I've always used my bandsaw. With whatever blade is in it. Aluminium is *soft*. Same with brass and copper.
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re: "I've always used my bandsaw"
I've got a 10" Bandsaw and need 12" pieces.
I guess if I took the case off, I'd gain the other 2". <g>
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On 4/15/2010 1:06 PM, DerbyDad03 wrote:

Cut twice once rough and a little long then a second time to exact length to square the cut. Of course you put the 12" end on the side _away_ from the arm.
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Carbide is what's used all the time to cut aluminum from what I've read. I cut a fair bit of it at work and have sometimes used a piece of wood inside the angle to back up the cut. Never had a problem. Wear safety glasses.
JP
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I've never had to cut twice -- and I've always got perfect cuts (so long as I clamp the piece). In fact, I just checked, and I have some good closeups of some results on my web page: http://www.ulvr.com/john/train/hints.htm?bk=FFFFFF (the top piece is cut without a clamp, the bottom with a clamp.
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Remember not all carbide is steel grade.
Wood carbide might be C2. Steel might be C6 up to Cn N might be 17.
There are over 5000 grades of Carbide. [ Carbide Processors, Inc ] The object is thin kerf. Less back pressure and more power in the smaller tooth. PSI comes into play. Tungsten carbide is good A Cermet is at the high line of TC and has the best wear factor.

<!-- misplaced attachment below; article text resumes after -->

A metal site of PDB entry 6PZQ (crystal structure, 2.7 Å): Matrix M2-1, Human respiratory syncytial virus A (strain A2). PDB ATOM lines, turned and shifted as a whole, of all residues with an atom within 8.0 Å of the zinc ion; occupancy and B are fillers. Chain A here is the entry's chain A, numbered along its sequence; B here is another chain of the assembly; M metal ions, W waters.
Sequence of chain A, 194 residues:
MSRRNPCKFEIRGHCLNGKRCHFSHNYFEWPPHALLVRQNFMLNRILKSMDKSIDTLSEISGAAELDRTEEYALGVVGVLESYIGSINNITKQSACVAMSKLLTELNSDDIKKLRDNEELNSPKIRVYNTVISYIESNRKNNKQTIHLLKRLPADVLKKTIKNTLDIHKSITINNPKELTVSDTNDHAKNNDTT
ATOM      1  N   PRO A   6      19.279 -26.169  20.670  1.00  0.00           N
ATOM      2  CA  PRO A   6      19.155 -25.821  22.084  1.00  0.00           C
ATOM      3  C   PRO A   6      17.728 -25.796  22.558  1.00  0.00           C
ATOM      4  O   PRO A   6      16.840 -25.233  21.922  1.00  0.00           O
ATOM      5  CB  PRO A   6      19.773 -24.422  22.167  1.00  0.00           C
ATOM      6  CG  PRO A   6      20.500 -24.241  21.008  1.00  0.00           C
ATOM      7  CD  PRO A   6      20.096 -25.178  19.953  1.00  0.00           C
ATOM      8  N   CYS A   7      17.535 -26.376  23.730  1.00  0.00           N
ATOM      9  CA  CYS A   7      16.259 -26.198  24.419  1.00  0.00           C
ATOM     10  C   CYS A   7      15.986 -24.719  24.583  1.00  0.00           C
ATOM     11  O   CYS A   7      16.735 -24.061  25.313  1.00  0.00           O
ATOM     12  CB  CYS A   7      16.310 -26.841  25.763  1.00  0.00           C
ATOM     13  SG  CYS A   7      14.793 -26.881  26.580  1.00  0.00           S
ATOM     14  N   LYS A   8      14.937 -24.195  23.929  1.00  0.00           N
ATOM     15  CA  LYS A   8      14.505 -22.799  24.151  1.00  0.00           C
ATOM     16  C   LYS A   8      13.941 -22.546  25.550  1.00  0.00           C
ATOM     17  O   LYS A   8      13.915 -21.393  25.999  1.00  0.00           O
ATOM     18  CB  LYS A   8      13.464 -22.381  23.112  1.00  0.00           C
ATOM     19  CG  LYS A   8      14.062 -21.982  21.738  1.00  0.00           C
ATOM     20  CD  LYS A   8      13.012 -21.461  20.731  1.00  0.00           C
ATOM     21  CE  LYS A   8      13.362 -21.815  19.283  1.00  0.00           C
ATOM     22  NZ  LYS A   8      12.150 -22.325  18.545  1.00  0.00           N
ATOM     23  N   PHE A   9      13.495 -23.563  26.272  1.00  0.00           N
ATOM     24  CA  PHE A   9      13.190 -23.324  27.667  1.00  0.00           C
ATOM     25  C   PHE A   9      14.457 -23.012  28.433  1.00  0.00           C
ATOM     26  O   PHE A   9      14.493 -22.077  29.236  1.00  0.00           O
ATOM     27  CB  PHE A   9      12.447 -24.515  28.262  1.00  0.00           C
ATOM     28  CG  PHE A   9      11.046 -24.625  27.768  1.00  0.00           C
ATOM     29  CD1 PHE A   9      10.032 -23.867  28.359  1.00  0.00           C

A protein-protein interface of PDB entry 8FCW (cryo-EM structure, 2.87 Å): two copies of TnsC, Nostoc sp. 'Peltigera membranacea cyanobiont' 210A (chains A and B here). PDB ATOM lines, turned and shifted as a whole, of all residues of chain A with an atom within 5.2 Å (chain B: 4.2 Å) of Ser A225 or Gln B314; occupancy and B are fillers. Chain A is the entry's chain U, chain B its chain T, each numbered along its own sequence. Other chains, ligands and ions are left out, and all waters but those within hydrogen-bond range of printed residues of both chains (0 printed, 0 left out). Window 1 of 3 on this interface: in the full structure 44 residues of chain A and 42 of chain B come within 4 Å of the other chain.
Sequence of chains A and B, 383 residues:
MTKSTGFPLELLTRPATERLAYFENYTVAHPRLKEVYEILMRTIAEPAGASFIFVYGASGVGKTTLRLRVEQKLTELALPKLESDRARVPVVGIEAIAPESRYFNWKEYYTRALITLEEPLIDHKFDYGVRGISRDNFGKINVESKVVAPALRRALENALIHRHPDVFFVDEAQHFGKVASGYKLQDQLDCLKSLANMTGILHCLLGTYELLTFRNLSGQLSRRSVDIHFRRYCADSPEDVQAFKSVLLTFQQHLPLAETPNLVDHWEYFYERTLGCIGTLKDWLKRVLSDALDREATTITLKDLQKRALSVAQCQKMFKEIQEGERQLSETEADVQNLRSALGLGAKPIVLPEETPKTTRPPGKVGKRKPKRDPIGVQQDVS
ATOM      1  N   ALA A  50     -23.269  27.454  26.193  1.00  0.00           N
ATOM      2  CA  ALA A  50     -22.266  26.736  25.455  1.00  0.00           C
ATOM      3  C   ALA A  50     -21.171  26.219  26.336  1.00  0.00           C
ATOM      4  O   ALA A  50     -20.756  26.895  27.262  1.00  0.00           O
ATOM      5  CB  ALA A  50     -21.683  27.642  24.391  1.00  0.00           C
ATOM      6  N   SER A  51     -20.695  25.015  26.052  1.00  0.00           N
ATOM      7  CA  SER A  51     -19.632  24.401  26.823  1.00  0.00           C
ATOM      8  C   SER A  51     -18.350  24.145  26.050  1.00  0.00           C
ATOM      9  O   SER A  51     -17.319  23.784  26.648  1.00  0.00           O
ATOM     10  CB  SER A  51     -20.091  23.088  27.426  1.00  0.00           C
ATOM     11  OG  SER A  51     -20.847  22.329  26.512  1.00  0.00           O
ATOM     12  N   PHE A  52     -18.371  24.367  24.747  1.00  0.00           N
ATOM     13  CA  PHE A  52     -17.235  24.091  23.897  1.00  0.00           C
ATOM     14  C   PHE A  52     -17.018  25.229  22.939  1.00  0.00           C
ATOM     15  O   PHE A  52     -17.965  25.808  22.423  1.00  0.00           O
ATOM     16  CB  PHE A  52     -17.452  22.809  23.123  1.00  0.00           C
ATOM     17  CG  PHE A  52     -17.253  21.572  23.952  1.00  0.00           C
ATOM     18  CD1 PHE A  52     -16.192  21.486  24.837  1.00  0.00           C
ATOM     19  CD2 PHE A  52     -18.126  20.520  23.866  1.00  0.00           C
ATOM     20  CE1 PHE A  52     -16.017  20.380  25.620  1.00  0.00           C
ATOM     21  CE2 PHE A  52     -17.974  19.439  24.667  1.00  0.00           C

Cermet might get you into micro fracturing. Making TC best overall.
THe TC or C-n is graded by use. C1-4 cast iron non-ferrous and non-metallic. C-3 is finishing and C-4 precision.
Steel and steel alloys - C5-C8. C-7 is finishing and C8 for precision.
and so forth...
Martin
Martin
DerbyDad03 wrote:

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For sheet metal, aluminum, PVC and other softer products, I bought a skil-saw (not the name brand) from a pawn shop (inexpensive!) and mounted it under a home-made cabinet. With a miter slot and guage, cutting these items are quick & easy and keeps that kind of debris from the wood-cutting areas/tools. Small/tiny filings won't get into any belts, gears, bushings, and/or bearings of woodworking tools, either. 7-1/4" blades are cheaper than 10" blades.
Sonny
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On Thu, 15 Apr 2010 11:44:54 -0400, "Lee Michaels"

years ago I used to install aluminum store fronts. AL frame and AL doors w/ glass. most all shopping centers have them. we used a 15" hitachi with a 110 tooth triple chip carbide blade for a ultra smooth cut. Clamp to the fence to avoid movement because it will grab if you go to fast. If you get your fingers behind the AL you gonna have a bad day! Go at a smooth slow pace and you will be fine. ;-]
skeez
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DerbyDad03 wrote:

and not sure I want to. Alum. in most grades is not as hard as hardwoods. Makes a nice clean cut with little or no filing. Ive even heard its good for the blade, guess it helps to clean it or something.